MISSIONARY TO CANNIBALS
by Muriel Larson
Mary Slessor, a pert, blue-eyed,
red-haired girl in Scotland, had always felt
called of God to go to the black people in
Calabar, Africa, to bring them the gospel of
Jesus Christ. When she was a young girl, she
learned that many cannibal tribes there had not
yet heard about Jesus Christ. And white men
risked being on the menu for supper if they
dared to venture into the interior!
"Some day I will go and tell them about the Lord
Jesus," she vowed. And finally, when she was 27,
the day came when she boarded a ship headed for
Africa with the blessings of a mission.
Since missionaries had not yet pushed into the
dangerous unexplored wilderness where the real
savages lived, Mary contented herself with
seeking to reach the people in the settled towns
where the missions were located, especially in
FIELD OPENED WIDE BY LOVE
After a while she began making trips to some
outlying stations. Her joy and love for the Lord
shone in her face and spoke through her halting
voice, as she sought for the right words in the
native language. Soon great crowds were coming
to see and hear the white "Ma."
Mary was appalled at the heathen customs she
saw. The chiefs of the villages had many wives
and slaves over whom they held the power of life
and death. Another missionary told her, "Many
are cannibals. When a chief dies, his wives and
slaves must have their heads cut off, and they
are buried with him."
The custom that caused Mary the greatest anguish
of heart, however, was that of killing twin
babies and driving the mothers out to die. They
did this for fear of evil spirits.
She started rescuing the twin babies and mothers
before they could be murdered, and she took them
into her home. After a while, the natives saw
that Mary went unharmed by evil spirits in spite
of all the twin babies and mothers all around
her. They also saw how healthy the children
were, and as a result they gave up the practice
of killing twin babies and their mothers.
But Mary still had the burden on her heart to go
into the unexplored wilderness, Okoyong; and
finally the mission board grated permission for
her to go. A king who had turned to Christ, King
Eyo Honesty VII, offered her his royal canoe,
and he fitted it out especially for her.
Up the river she went, with only the native
rowers accompanying her. The natives at a
village she finally reached were deeply
impressed that she had had enough courage to
come to them alone.
The people were given over to drunkenness,
witchcraft, murder, warring, and wickedness of
every kind. As Mary went through the jungles
telling them about Jesus Christ, many turned to
Christ and their way of life was changed.
Gradually all the chiefs and people came to look
to her for guidance and wisdom, and she was able
to put a stop to some terrible customs and wars.
MARY'S HARD CHOICE
Then Mary met Charles Morrison, a mission
teacher at Duke Town. Although Mary was quite a
bit older than he, they fell in love. Charles
asked Mary to marry him.
Mary raised her blue eyes to his. "I will,
Charles," she answered, "if the Lord will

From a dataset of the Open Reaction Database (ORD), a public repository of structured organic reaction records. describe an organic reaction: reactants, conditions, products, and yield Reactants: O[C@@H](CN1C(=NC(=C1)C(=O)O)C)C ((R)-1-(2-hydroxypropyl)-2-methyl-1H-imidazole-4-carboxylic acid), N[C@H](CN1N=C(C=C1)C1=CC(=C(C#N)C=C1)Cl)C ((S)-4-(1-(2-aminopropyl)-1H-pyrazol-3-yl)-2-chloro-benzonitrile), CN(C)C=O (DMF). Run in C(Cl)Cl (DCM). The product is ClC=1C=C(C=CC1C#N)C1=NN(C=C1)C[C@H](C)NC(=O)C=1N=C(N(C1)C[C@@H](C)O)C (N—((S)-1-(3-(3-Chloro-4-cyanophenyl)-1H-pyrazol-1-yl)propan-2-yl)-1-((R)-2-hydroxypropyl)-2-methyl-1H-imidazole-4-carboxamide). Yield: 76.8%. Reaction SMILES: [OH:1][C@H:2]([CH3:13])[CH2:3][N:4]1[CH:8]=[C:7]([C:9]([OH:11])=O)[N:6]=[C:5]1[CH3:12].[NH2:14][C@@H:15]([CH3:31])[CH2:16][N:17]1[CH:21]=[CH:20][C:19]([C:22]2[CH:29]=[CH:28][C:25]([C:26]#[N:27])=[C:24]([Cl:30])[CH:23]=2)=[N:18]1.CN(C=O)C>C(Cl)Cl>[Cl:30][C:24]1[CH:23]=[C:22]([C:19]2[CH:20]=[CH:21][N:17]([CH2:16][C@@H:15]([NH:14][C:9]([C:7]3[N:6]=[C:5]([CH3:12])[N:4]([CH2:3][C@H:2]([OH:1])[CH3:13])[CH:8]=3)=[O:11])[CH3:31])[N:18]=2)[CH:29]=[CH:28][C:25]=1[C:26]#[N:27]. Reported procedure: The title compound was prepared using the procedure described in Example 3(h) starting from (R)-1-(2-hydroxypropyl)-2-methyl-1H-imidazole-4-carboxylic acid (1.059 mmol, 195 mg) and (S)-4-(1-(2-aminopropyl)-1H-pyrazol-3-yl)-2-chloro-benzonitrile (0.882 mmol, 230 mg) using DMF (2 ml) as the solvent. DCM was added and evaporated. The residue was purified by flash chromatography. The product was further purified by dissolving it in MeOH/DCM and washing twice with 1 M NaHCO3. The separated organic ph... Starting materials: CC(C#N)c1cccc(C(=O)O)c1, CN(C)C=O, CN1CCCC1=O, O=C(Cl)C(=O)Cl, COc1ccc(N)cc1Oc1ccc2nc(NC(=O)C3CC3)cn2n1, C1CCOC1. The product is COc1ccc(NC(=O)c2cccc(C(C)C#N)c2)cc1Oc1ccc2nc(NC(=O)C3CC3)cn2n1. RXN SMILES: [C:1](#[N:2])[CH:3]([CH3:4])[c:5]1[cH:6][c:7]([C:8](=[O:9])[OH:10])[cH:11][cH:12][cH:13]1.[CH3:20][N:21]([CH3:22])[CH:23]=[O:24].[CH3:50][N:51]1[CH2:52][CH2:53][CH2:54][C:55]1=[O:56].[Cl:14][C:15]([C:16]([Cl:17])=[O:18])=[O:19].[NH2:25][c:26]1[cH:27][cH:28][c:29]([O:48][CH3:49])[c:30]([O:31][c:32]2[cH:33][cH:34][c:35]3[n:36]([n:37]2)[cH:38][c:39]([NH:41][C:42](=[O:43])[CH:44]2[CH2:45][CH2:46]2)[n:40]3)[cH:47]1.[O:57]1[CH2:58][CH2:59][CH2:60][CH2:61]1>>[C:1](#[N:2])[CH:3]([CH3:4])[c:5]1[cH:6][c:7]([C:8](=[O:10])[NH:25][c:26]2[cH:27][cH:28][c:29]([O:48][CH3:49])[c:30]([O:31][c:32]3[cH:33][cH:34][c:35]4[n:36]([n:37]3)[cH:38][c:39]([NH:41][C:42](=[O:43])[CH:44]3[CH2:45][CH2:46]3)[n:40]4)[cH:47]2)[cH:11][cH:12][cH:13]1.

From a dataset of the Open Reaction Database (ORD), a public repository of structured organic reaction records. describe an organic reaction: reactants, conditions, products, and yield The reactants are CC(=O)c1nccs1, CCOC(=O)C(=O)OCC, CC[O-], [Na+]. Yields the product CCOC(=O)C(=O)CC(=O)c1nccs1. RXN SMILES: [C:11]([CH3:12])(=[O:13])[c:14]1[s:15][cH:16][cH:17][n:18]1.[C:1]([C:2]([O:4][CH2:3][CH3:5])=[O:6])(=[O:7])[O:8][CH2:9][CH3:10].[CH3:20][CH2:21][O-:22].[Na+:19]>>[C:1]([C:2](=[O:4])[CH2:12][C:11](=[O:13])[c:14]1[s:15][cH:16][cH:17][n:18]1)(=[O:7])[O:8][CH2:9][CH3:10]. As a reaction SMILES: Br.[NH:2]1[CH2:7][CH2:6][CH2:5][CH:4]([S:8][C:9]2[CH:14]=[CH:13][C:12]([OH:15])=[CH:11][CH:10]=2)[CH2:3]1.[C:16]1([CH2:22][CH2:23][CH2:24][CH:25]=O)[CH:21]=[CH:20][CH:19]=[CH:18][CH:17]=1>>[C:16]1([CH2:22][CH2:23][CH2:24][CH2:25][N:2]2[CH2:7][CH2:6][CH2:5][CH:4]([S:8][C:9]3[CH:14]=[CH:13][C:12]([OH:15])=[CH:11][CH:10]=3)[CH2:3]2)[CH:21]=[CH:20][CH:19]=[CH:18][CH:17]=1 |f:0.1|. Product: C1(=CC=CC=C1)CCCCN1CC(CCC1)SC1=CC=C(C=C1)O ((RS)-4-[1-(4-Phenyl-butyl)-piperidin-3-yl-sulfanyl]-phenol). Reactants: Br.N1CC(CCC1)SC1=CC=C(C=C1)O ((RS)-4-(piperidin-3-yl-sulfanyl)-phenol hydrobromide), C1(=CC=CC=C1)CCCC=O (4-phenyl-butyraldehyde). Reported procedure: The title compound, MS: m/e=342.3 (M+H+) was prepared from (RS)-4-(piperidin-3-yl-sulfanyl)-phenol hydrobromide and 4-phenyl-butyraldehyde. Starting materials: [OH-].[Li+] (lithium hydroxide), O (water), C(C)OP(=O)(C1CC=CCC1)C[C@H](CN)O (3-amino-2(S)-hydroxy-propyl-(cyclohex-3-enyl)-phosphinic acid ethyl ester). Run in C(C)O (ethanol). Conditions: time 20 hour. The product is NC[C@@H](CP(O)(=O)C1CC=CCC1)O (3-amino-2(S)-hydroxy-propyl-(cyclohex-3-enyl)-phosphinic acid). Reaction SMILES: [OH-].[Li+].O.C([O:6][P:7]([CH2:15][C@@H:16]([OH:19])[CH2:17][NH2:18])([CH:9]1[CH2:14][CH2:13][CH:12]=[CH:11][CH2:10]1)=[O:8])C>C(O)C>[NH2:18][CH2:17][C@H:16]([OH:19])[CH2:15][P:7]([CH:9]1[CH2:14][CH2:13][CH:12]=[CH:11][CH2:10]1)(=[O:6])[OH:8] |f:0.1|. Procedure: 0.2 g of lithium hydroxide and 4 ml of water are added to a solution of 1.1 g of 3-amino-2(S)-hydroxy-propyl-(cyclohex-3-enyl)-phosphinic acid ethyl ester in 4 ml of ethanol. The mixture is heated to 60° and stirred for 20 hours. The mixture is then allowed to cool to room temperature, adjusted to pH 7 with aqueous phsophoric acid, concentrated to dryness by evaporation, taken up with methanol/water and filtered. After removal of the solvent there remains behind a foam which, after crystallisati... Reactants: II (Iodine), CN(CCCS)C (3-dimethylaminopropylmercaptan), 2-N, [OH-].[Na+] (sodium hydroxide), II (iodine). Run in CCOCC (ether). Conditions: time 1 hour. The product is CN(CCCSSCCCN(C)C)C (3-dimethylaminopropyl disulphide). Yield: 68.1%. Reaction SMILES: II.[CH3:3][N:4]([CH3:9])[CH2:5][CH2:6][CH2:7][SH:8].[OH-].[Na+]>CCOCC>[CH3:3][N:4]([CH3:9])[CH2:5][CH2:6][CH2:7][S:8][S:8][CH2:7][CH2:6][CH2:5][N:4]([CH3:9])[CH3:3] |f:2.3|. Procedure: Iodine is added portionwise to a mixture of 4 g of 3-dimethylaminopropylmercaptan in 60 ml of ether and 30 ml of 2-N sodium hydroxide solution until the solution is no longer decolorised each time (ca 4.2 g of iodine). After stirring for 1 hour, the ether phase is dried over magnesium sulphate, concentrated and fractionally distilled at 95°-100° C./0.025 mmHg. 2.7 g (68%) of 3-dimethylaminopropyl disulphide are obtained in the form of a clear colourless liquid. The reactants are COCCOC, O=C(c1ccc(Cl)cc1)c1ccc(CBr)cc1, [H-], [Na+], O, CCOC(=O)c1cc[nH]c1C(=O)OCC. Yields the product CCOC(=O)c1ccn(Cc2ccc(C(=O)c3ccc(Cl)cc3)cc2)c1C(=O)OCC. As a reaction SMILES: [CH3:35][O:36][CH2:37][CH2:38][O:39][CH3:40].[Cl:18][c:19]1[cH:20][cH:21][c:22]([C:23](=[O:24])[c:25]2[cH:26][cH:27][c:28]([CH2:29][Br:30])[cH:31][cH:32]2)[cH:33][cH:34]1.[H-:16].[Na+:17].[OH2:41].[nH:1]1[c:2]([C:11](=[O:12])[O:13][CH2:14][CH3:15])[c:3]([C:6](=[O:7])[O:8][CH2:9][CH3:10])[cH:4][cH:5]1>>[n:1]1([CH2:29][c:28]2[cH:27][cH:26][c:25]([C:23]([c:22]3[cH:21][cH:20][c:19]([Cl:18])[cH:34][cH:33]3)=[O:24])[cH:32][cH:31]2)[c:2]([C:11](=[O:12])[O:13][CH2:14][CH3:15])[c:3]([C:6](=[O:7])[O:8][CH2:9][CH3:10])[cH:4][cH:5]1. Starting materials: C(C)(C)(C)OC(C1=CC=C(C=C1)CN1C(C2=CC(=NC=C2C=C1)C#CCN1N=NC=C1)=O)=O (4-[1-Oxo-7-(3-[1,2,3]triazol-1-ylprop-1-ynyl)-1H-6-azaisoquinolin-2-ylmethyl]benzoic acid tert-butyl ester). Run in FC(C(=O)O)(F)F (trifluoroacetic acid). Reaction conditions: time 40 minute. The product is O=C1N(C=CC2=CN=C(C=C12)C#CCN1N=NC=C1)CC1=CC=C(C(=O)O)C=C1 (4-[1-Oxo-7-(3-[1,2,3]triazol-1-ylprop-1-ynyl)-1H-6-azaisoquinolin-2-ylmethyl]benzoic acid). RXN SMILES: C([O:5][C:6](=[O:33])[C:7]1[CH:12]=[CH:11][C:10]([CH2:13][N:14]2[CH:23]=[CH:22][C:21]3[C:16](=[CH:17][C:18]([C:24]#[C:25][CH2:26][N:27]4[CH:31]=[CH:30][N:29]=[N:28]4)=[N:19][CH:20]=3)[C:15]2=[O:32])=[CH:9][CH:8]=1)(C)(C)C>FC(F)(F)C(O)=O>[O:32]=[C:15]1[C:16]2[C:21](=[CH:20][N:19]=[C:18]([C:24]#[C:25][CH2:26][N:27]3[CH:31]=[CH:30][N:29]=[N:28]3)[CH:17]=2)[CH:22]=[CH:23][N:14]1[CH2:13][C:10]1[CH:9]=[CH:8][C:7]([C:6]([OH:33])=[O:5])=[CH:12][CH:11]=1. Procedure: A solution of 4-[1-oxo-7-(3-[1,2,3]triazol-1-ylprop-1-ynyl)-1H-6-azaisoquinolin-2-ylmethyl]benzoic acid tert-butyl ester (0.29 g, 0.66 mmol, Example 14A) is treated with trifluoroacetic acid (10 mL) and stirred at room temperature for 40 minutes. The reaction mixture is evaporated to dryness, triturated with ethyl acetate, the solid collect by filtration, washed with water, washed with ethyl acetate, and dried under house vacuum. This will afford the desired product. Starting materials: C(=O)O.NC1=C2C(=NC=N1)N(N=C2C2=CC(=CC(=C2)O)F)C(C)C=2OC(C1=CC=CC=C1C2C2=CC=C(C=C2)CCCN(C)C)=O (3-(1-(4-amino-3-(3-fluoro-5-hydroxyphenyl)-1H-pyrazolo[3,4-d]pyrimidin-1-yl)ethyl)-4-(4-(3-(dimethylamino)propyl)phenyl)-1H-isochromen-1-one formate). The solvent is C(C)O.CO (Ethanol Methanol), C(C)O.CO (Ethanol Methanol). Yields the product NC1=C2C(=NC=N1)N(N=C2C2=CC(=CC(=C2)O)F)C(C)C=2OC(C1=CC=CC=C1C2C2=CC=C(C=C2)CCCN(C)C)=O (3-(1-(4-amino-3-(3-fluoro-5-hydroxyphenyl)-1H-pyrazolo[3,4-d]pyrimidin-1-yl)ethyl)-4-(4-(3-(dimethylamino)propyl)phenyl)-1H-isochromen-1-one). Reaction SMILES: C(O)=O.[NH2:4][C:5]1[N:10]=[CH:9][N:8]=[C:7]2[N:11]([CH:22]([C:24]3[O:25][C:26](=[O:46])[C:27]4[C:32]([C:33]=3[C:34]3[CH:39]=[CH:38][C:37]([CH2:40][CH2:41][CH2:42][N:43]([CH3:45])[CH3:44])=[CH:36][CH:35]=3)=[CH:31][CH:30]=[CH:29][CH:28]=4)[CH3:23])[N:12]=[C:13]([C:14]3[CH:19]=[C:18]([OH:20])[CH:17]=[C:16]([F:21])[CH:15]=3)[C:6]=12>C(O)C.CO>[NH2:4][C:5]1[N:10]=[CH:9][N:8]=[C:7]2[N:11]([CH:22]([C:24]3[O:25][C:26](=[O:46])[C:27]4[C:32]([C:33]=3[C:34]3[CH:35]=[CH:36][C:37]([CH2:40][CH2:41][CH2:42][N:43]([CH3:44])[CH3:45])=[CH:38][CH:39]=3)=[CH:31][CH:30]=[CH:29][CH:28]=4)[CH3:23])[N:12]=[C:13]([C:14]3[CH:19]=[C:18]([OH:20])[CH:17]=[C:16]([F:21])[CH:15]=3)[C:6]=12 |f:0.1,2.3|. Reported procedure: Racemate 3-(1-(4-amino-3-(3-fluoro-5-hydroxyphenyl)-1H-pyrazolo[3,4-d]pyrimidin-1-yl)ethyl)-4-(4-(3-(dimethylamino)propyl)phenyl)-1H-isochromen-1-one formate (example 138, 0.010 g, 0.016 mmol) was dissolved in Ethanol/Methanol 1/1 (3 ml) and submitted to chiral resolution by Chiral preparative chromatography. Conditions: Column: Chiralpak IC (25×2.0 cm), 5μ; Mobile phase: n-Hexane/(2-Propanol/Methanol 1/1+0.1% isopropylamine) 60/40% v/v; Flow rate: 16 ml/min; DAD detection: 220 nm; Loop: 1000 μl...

"What do you mean?" he asked.
"We will have to get permission from the mission
board for you to join me in my work in the
jungles, for I am sure the Lord would not have
me leave that."
"I'm willing to join you in that work, Mary,"
Charles exclaimed eagerly. Then a sober look
came over his face. "But what if the board says
I can't? Would you join me in the work in Duke
Mary shook her head emphatically. "Oh, Charles,
you know I couldn't! The Lord has opened a
marvelous door for me among the jungle people. I
must continue telling them about Christ and
leading them out of their terrible heathen
customs! To leave a field like Okoyong without a
worker in order to go to one with a dozen
workers, where the people have the Bible and
plenty of privileges--oh, I just couldn't do it.
You know that!"
Charles knew it, and that made him love her even
Mary wrote concerning this matter: "I lay it all
in God's hands and will take from Him what He
sees best for His work in Okoyong. My life was
laid on the altar for those people long ago, and
I would not take back one jot or tittle of it.
If it be for His glory and the advantage of His
cause there to let another join in it, I will be
grateful. If not, I will try to be grateful, as
the Lord knows best."
The board disapproved of the marriage. Thus
Mary's dream of love, marriage, and family was
shattered. But humbly she said, "What the Lord
ordains is right." And the heartache she
suffered no one ever knew.
Charles was broken by the disappointment, and
soon his health failed. He returned to his home
in England, and after a while he died.
GOD'S LEADING JUSTIFIED
Mary went on to become the first missionary to
the real cannibal land. She pressed ever deeper
into the mysterious, weird forest and met more
and more tribes given over the heathen practice
of cannibalism. Perhaps because she was a lone
woman and did not pose the threat that a man
might, she was able to travel unharmed by these
fierce cannibals. Thus she was able to bring
them the good news of Christ that turned
multitudes from darkness to light--from
cannibalism to Christ.
Two books were found among Mary's treasured
keepsakes after her death. One contained the
initials "M.S." and "C.M.," and the other
contained the signatures, "Mary Slessor" and